Welcome to movie-awards season. If Christmas is a time for generosity and love, the season now upon us is the antidote, bringing an open display of vanity, envy, avarice and greed, served up with generous lashings of silk crepe and mutual self-congratulation. Is there a time that Hollywood is ever more thoroughly its frothing, pestilent self than in the lead-up to the Oscars?
But in order to have a credible awards show, there is also the pesky issue of competition. While Hollywood is naval-gazing by nature, it also instinctively acknowledges the need for an occasional outside opponent – preferably foreign, funny and unthreateningly fluffy – to justify its annual victory lap.
Enter The Artist.
Wait, let me guess. You saw it last weekend and you absolutely adored it. The dancing, the mugging, the old-timey feel. All of it was just so darn cute! And that dog – what a little firecracker he was, better than Lassie. A silent movie about the silent-movie era with silence as its "central theme." It doesn't get deeper than that, does it? Best of all, it's a film from France with no subtitles (although there are a few title cards), which means moviegoers can feel erudite without having to work too hard.
As you may have surmised, I'm not one of the growing legions who have been "transported" or "captivated" or even "pleasantly diverted for 100 minutes" by Michael Hazanavicius's tale of a silent-movie actor left in the dust by the arrival of talkies. Nor do I think, as half the critics in the free press seem to have asserted, that it deserves to win best picture at the Oscars, let alone all the BAFTAs, Golden Globes and film-festival awards it has already won. (I make an exception for the well-deserved Palm Dog that international critics awarded Uggie the terrier at Cannes.)
The Artist was a sweet little picture with a clever gimmick, but the characters lacked emotional veracity and the plot was predictable and precious. The 97-per-cent positive "tomatometer" rating on the Rotten Tomatoes website, which aggregates critics' opinions, seems a bit much, especially when far more ambitious flicks such as Shame and The Descendants clock in only in the 80s.
So what's going on here?
The Artist isn't a dog of movie; it's just an exceptionally overrated one. And the reasons shine a light on much of what's wrong-headed and self-delusional about our culture of film appreciation, especially as Hollywood awards season kicks into high gear.
Nearly every year, for the past several years running, a film has emerged, usually in the run-up to the Oscars, that is leapt upon, first by the critical press, then by the sophisticated movie-going public, as the Alternate Choice to whatever star-studded, hotly anticipated Hollywood fare is on offer. (This year, The Descendants, J. Edgar and War Horse stick out.)
There's nothing wrong with an outside contender, but inevitably these films, which tend to be foreign, lower(ish)-budget and starring kooky, accented non-
Americans, attract more hype than they reasonably deserve.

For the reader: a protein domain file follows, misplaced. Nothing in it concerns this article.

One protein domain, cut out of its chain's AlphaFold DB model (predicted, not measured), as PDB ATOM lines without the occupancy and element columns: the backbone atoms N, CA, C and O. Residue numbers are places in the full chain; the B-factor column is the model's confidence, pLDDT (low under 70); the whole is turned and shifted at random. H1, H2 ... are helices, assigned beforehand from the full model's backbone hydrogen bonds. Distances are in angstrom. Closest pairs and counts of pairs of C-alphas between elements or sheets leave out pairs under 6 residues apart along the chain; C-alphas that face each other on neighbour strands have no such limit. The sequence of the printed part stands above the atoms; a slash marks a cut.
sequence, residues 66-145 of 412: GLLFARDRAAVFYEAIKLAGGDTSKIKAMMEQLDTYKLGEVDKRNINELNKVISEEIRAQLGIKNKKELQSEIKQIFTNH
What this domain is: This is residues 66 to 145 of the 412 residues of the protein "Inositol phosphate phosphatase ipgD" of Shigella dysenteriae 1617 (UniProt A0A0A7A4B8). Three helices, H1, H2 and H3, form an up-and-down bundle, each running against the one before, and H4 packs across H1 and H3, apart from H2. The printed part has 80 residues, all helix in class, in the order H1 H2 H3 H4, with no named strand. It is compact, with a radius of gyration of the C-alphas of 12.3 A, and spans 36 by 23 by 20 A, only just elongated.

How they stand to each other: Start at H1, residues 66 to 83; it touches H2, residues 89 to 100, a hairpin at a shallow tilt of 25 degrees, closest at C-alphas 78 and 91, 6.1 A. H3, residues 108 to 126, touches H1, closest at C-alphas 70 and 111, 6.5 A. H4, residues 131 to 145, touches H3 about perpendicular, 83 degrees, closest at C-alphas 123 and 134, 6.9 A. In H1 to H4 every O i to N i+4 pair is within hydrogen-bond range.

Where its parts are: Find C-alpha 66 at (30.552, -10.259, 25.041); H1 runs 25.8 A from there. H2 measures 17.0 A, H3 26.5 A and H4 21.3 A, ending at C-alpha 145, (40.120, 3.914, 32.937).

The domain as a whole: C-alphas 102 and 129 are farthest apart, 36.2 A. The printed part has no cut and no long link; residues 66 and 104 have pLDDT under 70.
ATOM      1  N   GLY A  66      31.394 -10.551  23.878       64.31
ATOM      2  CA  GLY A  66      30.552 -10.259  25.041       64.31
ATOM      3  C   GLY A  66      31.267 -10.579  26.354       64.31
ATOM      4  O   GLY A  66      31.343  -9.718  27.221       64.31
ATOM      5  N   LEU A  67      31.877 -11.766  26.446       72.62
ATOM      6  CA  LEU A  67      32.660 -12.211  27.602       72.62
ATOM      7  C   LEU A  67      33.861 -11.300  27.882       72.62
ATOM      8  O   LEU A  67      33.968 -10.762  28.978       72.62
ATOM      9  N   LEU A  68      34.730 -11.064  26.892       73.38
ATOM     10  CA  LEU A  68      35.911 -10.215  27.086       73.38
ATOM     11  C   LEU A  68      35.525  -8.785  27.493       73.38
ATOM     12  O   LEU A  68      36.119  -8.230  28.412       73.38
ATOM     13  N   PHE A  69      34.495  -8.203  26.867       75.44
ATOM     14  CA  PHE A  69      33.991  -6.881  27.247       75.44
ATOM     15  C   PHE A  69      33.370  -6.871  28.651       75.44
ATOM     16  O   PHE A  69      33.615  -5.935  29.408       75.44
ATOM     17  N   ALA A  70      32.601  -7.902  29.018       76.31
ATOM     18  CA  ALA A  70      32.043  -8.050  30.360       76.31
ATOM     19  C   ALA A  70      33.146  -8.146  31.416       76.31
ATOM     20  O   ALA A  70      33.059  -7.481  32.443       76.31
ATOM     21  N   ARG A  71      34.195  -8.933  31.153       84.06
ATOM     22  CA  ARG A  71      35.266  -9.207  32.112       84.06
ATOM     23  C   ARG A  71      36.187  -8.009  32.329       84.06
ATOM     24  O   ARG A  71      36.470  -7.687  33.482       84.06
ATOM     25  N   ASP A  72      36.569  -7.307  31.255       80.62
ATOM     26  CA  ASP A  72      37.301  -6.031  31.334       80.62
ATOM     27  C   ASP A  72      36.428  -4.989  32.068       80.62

Last year, we had the amicable The King's Speech – a movie that at least offered some insight into a significant historical figure, and featured a couple of great performances. But in years past, the role of Alternate Choice has been played by such truly slight films as Slumdog Millionaire, Amélie and Life Is Beautiful.
I'm not saying these movies were terrible – just that they weren't nearly as good as their attendant astronomical hype. Now that the Academy of Motion Picture Arts and Sciences has expanded the number of potential nominees for best picture (from five to 10 in 2009; and as of this year, to anywhere between five and 10), more Alternate Choices are required to fill the slots. Hence, more fluff from afar.
I have no problem with films from elsewhere. As a Canadian, how could I? But I do have a problem with the cutesy, cuddly, heavy-on-style, light-on-content foreign fare that seems to win big, at the box office and the Oscars.
Would a dark and brooding character study such as Martha Mary May Marlene – about a woman's tenuous escape from a cult leader who specializes in rape – have a snowball's chance of getting nominated had it been set in Italy rather than New York State? What if Shame were about a Chinese sex addict, instead of one played by Michael Fassbender? I know I'm tossing out hypotheticals, but the point is: We tend to recoil from challenging foreign films and to overpraise slight ones, to the detriment of our cinematic culture as a whole.
After reading the reviews for The Artist, I thought I was in for a life-changing screen experience. What I got instead was an hour and a half of pep. I'm all for choice. But wouldn't it be nice for the Alternate Choice to subvert, rather than simply affirm, our expectations of what a good movie should be?
But awards season is upon us – and the die is cast. The Artist will sweep the Oscars. And then we'll forget all about it. Why? Because the emperor not only has no sound. He has no clothes, either.